Thursday, August 5, 2010

Kailash Kora: Mount Kailash shining in the morning sun

Mount Kailash (also known as Kailasa Parvata, Kangri Rinpoche, Tise mountain, Gangs Rinpoche, etc.) is a peak in the Gangdise Mountains, a part of the Himalayas in Tibet. The peak is located near Lake Manasarowar and Lake Rakshastal in Tibet.

Some of the longest rivers in Asia such as Indus River, Sutlej River (a tributary of Indus River), Brahmaputra River, and Karnali River (a tributary of Ganges River) all originate in Mount Kailash-Lake Manasarovar region.

Mount Kailash is considered a sacred place for pilgrimage by religions such as Hinduism, Buddhism, Jainism and the Bon faith. Every year, thousands pilgrims travel to Kailash, a pilgrimage tradition going back thousands of years. Pilgrims of many religions believe that circumambulating Mount Kailash on foot is a holy ritual that will bring good fortune. The path around Mount Kailash is 52 km (32 miles) long.

Mount Kailash is located in a particularly remote and inhospitable area of the Tibetan Himalayas. A few modern amenities such as benches, resting places and refreshment kiosks, restaurants etc. exist there for the pilgrims.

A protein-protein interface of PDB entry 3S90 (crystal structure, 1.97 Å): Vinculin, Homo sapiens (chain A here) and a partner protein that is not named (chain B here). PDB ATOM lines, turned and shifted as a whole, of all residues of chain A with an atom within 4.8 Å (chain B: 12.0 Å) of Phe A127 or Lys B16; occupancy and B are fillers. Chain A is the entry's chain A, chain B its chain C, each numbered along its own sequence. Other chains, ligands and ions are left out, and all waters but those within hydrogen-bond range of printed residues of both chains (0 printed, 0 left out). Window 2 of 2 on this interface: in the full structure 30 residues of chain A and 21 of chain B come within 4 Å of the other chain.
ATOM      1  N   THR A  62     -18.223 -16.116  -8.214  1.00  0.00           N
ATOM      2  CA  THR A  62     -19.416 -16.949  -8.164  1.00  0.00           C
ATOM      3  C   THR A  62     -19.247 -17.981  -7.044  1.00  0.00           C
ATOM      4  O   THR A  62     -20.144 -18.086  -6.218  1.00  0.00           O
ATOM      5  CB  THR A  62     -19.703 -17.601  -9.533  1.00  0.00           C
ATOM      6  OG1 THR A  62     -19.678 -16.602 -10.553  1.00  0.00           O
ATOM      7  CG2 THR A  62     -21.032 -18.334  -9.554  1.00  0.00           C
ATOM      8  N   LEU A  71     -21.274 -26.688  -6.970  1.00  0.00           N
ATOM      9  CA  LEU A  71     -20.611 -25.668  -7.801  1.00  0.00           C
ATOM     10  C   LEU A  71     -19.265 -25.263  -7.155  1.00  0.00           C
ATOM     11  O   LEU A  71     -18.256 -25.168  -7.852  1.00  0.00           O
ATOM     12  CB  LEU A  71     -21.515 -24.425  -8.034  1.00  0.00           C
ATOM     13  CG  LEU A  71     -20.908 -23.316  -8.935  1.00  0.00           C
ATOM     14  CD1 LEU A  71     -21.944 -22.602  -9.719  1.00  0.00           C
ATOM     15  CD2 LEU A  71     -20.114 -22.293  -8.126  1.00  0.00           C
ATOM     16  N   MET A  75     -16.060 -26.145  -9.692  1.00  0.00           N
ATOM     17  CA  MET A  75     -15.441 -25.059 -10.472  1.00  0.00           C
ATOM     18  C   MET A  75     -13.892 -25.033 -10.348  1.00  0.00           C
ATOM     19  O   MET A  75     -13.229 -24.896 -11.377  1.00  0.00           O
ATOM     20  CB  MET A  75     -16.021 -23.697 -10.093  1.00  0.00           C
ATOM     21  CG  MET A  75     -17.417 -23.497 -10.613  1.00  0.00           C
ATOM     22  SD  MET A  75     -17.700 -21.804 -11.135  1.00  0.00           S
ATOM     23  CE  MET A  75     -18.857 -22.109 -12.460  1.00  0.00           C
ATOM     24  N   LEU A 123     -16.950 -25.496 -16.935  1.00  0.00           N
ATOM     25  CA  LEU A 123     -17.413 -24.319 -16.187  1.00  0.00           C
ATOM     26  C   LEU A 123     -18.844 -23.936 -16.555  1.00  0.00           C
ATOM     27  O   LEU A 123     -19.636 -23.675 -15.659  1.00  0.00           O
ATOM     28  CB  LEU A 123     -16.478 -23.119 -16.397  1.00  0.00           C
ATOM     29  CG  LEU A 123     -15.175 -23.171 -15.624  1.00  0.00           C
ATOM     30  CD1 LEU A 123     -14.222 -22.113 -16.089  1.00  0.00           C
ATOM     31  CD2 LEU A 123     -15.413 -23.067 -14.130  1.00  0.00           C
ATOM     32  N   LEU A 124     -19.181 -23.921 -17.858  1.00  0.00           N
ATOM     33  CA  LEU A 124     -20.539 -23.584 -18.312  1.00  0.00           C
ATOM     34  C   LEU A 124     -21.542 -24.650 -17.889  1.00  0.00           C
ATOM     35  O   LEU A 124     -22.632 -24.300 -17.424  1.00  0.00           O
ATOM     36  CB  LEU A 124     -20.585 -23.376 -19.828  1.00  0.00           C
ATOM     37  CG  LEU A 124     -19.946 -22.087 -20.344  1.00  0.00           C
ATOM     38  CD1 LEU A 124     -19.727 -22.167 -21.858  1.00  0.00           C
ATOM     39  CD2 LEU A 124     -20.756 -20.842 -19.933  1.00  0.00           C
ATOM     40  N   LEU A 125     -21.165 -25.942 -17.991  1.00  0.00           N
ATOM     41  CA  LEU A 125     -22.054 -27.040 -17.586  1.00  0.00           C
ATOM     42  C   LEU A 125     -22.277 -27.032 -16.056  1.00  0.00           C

According to Hinduism Lord Shiva resides at the summit of the legendary Kailasa, where he meditates along with his wife Goddess Parvati, the daughter of Himalaya.

Tantric Buddhists believe that Mount Kailash is the home of the Buddha Demchok (Demchog or Chakrasamvara) who represents supreme bliss. There are many sacred sites in the region associated with Guru Rinpoche (Padmasambhava) whose Tantric practices in holy sites around Tibet are credited with establishing Buddhism as the main religion of Tibet in the 7th-8th century AD.

The Bon, a religion and the oldest still-extant spiritual tradition which predates Buddhism in Tibet, maintains that the entire mystical region and the nine-story Swastika Mountain are the seat of all spiritual powers.

Following the Chinese army entering Tibet in 1950 and the Sino-Indian War of 1962, pilgrimage to Mount Kailash was stopped from 1954 to 1978. After that, a limited number of Indian pilgrims have been allowed to visit Mount Kailash, under the supervision of the Chinese and Indian governments.

1 comment:

LAKSHMI said...

I was extremely lucky soul to have successfully complete the Kailash yatra Its exactly one year ago 10/8 we were at Zutulpuk

What a peaceful picture

om namah siva